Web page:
Session Type: Poster Session D
Session Time: 9:00AM-11:00AM
Background/Purpose: JNJ-839 is a fully human neutralizing antibody selective to human IFN-ω and IFN-α subtypes. Here we report the exploratory biomarker analyses of a Phase 1 study in mild to moderate SLE participants with elevated baseline IFN-I scores.
Methods: A screening strategy was implemented to enroll participants exhibiting elevated IFN-I scores using a whole blood qPCR 10 gene signature. The signature was calculated based on the following genes: DHX58, EIF2AK2, HERC5, IFI44, IFI44L, IFI6, IRF7, PARP9, PLSCR1, and SAMD9L. Patients with a score below the pre-defined signature cutoff were excluded, resulting in 28 SLE participants randomized (3:1) to receive six bi-weekly IV treatments of JNJ-839 (10 mg/kg) or placebo (PBO), response was defined as a ≥4-point improvement of SRI-4 at Day 100. The IFN-I gene signature was measured longitudinally using RNAseq analysis of PAXgene blood samples to assess the pharmacodynamic (PD) effect of treatment vs. PBO. A novel precision medicine tool, in vitro perturbation assay, was developed to assess ex vivo exposure as a means to potentially predict clinical response. Participant blood was collected directly into a tube resulting in a final concentration of 200 μg/mL JNJ-839 or null tubes prior to dosing patients with PBO or JNJ-839 and incubated in vitro for 24h, followed by transcriptome profiling using microarray.
Results: At baseline, in vivo IFN-I signature levels were not significantly different between treatment groups, irrespective of response status. IFN-I signature suppression was observed in treated participants vs. PBO. IFN-I suppression was similar in JNJ-839 non-responders (NR) and responders (R) throughout the dosing period. After the final dose of JNJ-839 at Day 71, R exhibited a sustained suppression through Day 86, reaching PBO levels only at Day 130, while the NR promptly returned to PBO levels at Day 79. In the in vitro perturbation assay, using blood from participants prior to in vivo dosing, the magnitude of IFN-I signature suppression between JNJ-839 treated vs. untreated samples was statistically significant (p=0.032) using blood from R. In contrast, IFN-I signature suppression was not statistically significant between JNJ-839 treated vs. untreated samples in NR blood.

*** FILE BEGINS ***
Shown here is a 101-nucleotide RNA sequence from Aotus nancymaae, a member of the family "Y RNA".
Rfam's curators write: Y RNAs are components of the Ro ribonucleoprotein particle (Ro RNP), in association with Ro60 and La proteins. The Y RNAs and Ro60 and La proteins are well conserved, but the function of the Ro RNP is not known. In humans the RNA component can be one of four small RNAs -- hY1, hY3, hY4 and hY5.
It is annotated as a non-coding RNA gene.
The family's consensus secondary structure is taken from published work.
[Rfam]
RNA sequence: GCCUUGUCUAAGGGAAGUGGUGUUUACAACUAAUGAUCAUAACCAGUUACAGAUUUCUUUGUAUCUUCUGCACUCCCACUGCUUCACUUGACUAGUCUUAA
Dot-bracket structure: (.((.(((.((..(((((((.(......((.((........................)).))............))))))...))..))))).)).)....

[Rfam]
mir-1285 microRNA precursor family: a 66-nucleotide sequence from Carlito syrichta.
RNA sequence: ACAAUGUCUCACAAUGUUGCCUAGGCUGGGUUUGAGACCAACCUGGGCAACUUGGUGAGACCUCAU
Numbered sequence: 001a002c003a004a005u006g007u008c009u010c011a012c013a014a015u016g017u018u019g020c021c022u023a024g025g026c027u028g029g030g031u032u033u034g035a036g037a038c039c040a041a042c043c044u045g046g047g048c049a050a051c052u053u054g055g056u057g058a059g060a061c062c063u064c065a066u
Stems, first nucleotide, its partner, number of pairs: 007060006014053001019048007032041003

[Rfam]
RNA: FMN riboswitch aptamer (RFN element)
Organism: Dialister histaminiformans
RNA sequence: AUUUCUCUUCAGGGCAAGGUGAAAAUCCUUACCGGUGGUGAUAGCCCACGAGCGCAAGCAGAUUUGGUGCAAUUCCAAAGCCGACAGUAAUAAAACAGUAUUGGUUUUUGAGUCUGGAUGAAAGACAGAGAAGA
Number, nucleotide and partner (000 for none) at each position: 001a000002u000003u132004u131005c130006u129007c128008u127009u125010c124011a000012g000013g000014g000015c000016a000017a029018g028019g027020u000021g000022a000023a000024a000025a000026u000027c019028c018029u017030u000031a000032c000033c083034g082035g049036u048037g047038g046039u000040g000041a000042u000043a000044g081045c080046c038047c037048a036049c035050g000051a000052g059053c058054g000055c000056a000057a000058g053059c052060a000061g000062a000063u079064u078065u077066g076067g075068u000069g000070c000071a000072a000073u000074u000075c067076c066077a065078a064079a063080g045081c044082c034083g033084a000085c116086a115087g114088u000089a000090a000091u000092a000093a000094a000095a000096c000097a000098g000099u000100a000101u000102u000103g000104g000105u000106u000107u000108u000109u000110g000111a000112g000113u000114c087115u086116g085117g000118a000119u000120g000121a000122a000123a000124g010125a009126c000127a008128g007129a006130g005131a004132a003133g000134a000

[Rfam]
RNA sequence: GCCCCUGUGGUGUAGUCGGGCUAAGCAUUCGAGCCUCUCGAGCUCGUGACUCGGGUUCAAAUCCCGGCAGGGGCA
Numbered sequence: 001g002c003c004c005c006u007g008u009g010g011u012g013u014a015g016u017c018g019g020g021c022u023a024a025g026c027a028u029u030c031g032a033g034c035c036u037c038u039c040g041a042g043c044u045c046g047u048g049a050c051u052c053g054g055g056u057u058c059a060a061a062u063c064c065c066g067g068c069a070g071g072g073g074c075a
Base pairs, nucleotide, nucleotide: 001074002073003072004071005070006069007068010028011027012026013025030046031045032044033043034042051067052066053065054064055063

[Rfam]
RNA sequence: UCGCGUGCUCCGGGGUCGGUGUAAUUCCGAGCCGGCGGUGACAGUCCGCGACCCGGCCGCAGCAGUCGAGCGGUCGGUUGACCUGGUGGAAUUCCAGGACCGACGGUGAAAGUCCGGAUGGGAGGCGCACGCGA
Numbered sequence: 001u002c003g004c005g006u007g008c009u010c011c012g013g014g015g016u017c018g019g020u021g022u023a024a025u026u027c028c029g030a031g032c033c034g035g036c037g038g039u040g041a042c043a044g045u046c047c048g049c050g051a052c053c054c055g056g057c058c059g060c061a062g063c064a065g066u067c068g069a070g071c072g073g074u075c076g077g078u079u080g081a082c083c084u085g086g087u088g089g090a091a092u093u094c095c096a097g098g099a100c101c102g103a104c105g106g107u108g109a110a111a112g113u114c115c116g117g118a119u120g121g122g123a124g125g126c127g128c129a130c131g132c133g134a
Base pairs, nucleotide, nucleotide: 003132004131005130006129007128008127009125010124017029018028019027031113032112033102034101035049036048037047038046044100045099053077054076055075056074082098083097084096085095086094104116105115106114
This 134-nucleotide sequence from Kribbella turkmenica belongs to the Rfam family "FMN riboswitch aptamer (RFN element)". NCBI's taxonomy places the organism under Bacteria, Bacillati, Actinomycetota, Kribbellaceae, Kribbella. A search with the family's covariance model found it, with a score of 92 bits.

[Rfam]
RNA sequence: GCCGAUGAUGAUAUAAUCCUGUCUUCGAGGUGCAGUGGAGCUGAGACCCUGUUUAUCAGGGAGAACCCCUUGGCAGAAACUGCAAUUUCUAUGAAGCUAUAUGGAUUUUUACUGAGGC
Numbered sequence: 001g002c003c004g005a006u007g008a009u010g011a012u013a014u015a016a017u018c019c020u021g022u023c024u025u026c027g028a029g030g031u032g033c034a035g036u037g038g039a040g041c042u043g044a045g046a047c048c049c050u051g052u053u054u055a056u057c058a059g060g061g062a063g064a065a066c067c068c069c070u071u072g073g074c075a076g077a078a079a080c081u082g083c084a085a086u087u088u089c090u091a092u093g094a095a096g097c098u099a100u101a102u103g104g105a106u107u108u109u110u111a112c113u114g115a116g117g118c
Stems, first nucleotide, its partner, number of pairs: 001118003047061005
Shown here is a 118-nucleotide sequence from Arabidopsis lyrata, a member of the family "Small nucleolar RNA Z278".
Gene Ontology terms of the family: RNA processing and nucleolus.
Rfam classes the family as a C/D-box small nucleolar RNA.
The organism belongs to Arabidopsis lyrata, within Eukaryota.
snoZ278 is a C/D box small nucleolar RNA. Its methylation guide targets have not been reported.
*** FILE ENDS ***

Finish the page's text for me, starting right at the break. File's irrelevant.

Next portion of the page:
Conclusion: A sustained PD effect on the IFN-I signature was noted in JNJ-839 treated participants relative to PBO. Transient longitudinal PD differences were observed between R and NR only after the final dose. Differential expression analyses using samples from the in vitro perturbation assay indicated downmodulation of IFN-inducible transcripts in treated samples relative to untreated, suggesting that the IFN-I signature is perpetuated under these in vitro conditions. Further, in vitro exposure revealed a significant change between treated and untreated blood in R, indicating that this assay may have utility for future use to identify R to anti-IFN-I agents without exposing patients to these immunomodulatory agents. Despite the limitations of sample size, these results support further testing with inhibitors of the IFN-I pathway in SLE.
To cite this abstract in AMA style:Orillion A, Seridi L, Cesaroni M, Schreiter J, Benson J, Stohl W, Chatham W, Furie R, Migone T, Marciniak S, Yao Z, Srivastava B, Chevrier M, Jordan J. Biomarker Analysis of IFN-I Modulation in JNJ-839: First-in-Human Study for Systemic Lupus Erythematosus [abstract]. Arthritis Rheumatol. 2020; 72 (suppl 10). https://acrabstracts.org/abstract/biomarker-analysis-of-ifn-i-modulation-in-jnj-839-first-in-human-study-for-systemic-lupus-erythematosus/. Accessed November 26, 2020.
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ACR Meeting Abstracts - https://acrabstracts.org/abstract/biomarker-analysis-of-ifn-i-modulation-in-jnj-839-first-in-human-study-for-systemic-lupus-erythematosus/